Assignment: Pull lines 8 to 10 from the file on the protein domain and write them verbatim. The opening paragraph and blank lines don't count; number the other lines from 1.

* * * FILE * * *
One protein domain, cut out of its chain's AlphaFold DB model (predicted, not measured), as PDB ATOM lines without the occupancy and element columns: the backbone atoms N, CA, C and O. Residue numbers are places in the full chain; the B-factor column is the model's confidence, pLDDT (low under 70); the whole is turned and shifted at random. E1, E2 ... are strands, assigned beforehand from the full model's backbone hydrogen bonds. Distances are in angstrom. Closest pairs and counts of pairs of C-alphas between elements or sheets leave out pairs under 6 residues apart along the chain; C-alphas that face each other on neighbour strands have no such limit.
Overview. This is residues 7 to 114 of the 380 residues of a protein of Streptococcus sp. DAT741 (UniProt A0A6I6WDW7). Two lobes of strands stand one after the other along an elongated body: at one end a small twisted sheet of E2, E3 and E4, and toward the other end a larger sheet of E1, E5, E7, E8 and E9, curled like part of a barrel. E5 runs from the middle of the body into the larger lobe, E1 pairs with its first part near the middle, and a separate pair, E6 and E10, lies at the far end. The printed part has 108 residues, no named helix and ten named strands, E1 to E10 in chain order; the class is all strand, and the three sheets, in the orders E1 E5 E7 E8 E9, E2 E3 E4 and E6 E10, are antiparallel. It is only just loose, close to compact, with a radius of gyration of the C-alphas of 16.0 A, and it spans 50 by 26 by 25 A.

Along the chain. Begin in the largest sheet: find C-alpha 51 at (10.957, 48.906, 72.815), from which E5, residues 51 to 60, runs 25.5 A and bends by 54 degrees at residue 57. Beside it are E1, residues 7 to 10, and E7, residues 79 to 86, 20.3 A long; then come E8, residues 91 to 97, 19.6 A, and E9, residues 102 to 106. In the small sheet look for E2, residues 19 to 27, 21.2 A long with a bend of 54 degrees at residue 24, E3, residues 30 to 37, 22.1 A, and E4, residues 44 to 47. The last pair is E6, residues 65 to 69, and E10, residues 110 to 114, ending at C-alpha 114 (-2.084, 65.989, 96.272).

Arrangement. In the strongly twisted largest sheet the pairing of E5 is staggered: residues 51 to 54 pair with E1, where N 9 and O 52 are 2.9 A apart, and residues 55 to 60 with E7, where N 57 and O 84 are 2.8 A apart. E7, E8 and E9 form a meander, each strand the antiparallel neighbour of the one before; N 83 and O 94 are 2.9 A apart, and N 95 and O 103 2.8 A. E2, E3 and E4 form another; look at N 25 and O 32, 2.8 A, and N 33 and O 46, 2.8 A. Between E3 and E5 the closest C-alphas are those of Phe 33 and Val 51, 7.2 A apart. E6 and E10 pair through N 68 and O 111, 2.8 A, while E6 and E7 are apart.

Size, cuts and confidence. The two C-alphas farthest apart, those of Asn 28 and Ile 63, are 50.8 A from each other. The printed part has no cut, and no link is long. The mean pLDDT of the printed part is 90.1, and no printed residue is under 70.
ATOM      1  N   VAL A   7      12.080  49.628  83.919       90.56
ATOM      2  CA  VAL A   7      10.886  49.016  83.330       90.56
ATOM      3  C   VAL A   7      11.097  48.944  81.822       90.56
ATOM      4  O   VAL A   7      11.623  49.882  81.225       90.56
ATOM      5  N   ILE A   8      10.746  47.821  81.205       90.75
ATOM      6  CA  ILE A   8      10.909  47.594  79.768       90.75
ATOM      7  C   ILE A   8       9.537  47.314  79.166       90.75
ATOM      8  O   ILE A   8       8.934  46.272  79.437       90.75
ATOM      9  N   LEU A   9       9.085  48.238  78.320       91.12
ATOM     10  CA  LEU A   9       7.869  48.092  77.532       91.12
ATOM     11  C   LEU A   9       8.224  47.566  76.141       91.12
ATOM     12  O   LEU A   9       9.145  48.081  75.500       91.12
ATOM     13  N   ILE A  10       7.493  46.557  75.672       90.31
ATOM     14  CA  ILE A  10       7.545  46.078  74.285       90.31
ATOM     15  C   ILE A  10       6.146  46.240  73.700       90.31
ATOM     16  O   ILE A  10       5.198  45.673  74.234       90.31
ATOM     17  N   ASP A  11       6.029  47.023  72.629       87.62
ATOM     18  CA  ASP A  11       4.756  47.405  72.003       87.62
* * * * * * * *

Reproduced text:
ATOM      4  O   VAL A   7      11.623  49.882  81.225       90.56
ATOM      5  N   ILE A   8      10.746  47.821  81.205       90.75
ATOM      6  CA  ILE A   8      10.909  47.594  79.768       90.75